Discover the most talked about and latest scientific content & concepts.

Concept: Vastus lateralis muscle


In this study, results are reported from the analyses of vastus lateralis muscle biopsy samples obtained from a subset (n = 90) of 125 previously phenotyped, highly active male and female cyclists aged 55-79 years in regard to age. We then subsequently attempted to uncover associations between the findings in muscle and in vivo physiological functions. Muscle fibre type and composition (ATPase histochemistry), size (morphometry), capillary density (immunohistochemistry) and mitochondrial protein content (Western blot) in relation to age were determined in the biopsy specimens. Aside from an age-related change in capillary density in males (r = -.299; p = .02), no other parameter measured in the muscle samples showed an association with age. However, in males type I fibres and capillarity (p < .05) were significantly associated with training volume, maximal oxygen uptake, oxygen uptake kinetics and ventilatory threshold. In females, the only association observed was between capillarity and training volume (p < .05). In males, both type II fibre proportion and area (p < .05) were associated with peak power during sprint cycling and with maximal rate of torque development during a maximal voluntary isometric contraction. Mitochondrial protein content was not associated with any cardiorespiratory parameter in either males or females (p > .05). We conclude in this highly active cohort, selected to mitigate most of the effects of inactivity, that there is little evidence of age-related changes in the properties of VL muscle across the age range studied. By contrast, some of these muscle characteristics were correlated with in vivo physiological indices.

Concepts: Antibody, Male, Female, Reactive oxygen species, Gender, Sex, Muscular system, Vastus lateralis muscle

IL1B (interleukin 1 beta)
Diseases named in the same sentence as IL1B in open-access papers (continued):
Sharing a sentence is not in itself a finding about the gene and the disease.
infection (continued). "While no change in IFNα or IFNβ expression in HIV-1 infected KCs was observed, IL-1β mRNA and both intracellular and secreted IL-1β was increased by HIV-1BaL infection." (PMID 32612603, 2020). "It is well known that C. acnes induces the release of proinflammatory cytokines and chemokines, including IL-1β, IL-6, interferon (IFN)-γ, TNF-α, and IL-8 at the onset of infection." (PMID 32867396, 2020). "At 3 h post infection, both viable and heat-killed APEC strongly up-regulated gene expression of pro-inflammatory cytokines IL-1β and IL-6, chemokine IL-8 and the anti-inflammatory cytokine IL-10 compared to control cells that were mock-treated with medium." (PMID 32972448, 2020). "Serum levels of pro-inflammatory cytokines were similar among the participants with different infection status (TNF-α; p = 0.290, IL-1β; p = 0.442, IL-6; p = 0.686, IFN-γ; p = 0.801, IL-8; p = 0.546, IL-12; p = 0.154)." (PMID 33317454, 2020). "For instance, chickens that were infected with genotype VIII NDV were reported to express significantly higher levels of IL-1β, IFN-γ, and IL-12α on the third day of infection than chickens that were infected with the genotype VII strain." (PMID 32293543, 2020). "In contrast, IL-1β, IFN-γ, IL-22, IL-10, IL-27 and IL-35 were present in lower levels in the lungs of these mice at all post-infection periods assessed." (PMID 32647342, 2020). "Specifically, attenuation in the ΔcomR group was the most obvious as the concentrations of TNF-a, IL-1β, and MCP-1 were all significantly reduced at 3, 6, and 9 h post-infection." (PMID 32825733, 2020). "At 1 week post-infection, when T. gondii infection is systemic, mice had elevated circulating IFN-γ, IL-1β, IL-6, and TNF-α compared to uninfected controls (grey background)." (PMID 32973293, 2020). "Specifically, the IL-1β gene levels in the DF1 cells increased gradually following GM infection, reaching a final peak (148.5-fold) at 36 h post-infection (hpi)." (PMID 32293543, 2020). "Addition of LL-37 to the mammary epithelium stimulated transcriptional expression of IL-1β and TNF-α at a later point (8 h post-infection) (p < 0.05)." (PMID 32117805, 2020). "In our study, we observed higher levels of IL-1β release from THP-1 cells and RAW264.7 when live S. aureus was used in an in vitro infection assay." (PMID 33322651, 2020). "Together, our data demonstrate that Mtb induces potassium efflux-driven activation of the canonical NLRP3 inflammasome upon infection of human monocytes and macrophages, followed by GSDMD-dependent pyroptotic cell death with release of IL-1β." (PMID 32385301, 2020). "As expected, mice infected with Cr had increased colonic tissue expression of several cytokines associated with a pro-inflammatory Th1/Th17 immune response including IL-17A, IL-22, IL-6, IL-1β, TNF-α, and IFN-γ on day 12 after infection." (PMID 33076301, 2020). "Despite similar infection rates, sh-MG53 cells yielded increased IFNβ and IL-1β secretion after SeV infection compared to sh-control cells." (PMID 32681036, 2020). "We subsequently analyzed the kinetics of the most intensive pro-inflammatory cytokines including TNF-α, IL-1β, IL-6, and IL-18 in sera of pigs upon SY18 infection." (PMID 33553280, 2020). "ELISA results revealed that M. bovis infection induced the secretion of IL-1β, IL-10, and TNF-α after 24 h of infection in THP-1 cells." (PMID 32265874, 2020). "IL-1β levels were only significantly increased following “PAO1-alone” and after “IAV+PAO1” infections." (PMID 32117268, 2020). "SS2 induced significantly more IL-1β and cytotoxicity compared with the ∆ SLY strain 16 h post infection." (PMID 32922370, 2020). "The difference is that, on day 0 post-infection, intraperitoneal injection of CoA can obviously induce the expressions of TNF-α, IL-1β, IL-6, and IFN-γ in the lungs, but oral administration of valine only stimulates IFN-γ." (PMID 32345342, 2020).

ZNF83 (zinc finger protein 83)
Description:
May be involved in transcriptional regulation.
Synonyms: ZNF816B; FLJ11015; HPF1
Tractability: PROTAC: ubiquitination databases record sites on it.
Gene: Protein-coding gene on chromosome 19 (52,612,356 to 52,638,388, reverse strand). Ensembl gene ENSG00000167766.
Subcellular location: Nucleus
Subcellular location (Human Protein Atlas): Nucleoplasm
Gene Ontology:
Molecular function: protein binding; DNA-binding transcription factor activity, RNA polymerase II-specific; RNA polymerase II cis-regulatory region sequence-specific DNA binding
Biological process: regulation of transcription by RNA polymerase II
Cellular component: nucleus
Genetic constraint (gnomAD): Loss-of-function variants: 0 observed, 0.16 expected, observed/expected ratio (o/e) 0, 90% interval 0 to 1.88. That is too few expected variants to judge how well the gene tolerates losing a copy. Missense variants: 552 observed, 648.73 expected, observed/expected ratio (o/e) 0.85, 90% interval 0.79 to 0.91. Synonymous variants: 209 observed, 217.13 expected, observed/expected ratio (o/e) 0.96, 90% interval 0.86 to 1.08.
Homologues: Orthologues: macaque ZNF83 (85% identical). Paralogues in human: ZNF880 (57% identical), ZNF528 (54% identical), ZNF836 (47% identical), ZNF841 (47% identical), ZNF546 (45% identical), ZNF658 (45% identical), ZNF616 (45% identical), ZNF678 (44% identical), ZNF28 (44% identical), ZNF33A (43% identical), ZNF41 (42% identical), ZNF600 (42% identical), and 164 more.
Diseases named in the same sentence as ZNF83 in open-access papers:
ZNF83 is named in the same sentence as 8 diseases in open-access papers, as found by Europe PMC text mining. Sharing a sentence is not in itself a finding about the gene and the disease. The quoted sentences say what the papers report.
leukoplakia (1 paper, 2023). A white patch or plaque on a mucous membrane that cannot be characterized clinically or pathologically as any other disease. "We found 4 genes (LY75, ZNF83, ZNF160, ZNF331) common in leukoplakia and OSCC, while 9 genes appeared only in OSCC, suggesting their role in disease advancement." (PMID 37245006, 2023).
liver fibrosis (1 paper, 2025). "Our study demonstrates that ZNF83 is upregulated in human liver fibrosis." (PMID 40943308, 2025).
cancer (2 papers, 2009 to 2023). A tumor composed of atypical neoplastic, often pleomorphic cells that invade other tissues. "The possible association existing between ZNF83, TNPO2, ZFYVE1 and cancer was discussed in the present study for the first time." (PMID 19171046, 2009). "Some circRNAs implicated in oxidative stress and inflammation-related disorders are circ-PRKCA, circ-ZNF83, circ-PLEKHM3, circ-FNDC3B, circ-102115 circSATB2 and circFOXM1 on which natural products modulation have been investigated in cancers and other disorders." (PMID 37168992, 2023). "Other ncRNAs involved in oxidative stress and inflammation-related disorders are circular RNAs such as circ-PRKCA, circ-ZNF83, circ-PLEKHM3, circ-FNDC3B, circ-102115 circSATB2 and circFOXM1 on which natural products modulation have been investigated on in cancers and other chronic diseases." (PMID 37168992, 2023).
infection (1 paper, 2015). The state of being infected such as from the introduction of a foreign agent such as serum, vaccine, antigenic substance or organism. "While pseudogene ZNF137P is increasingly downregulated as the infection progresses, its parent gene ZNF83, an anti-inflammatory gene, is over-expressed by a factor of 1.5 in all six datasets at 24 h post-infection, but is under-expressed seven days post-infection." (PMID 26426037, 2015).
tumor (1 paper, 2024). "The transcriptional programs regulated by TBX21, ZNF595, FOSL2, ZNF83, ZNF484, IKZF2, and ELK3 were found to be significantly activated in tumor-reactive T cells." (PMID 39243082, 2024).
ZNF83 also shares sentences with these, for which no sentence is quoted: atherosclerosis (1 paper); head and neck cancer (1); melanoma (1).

Human aging is associated with a decline in skeletal muscle (SkM) function and a reduction in the number and activity of satellite cells (SCs), the resident stem cells. To study the connection between SC aging and muscle impairment, we analyze the whole genome of single SC clones of the leg muscle vastus lateralis from healthy individuals of different ages (21-78 years). We find an accumulation rate of 13 somatic mutations per genome per year, consistent with proliferation of SCs in the healthy adult muscle. SkM-expressed genes are protected from mutations, but aging results in an increase in mutations in exons and promoters, targeting genes involved in SC activity and muscle function. In agreement with SC mutations affecting the whole tissue, we detect a missense mutation in a SC propagating to the muscle. Our results suggest somatic mutagenesis in SCs as a driving force in the age-related decline of SkM function.

Concepts: DNA, Gene, Genetics, Mutation, Point mutation, Missense mutation, Nonsense mutation, Vastus lateralis muscle


The purpose of this project was to further elucidate the effects post-exercise alcohol ingestion. This project had many novel aspects including using a resistance exercise (RE) only exercise design and the inclusion of women. Ten resistance trained men and nine resistance trained women completed two identical acute heavy resistance exercise trials (six sets of Smith machine squats) followed by ingestion of either alcohol or placebo. All participants completed both conditions. Prior to exercise (PRE) and three (+3h) and five (+5h) hours post exercise, muscle tissue samples were obtained from the vastus lateralis by biopsies. Muscle samples were analyzed for phosphorylated mTORC1, S6K1, and 4E-BP1. For men, there was a significant interaction effect for mTORC1 and S6K1 phosphorylation. At +3h, mTORC1 and S6K1 phosphorylation was higher for placebo than for alcohol. For women, there was a significant main effect for time. mTORC1 phosphorylation was higher at +3h than at PRE and at +5h. There were no significant effects found for 4E-BP1 phosphorylation in men or women. The major findings of this study was that although RE elicited similar mTORC1 signaling both in men and in women, alcohol ingestion appeared to only attenuate RE-induced phosphorylation of the mTORC1 signaling pathway in men. The present study provides evidence that alcohol should not be ingested following RE as this ingestion could potentially hamper the desired muscular adaptations to resistance exercise by reducing anabolic signaling, at least in men.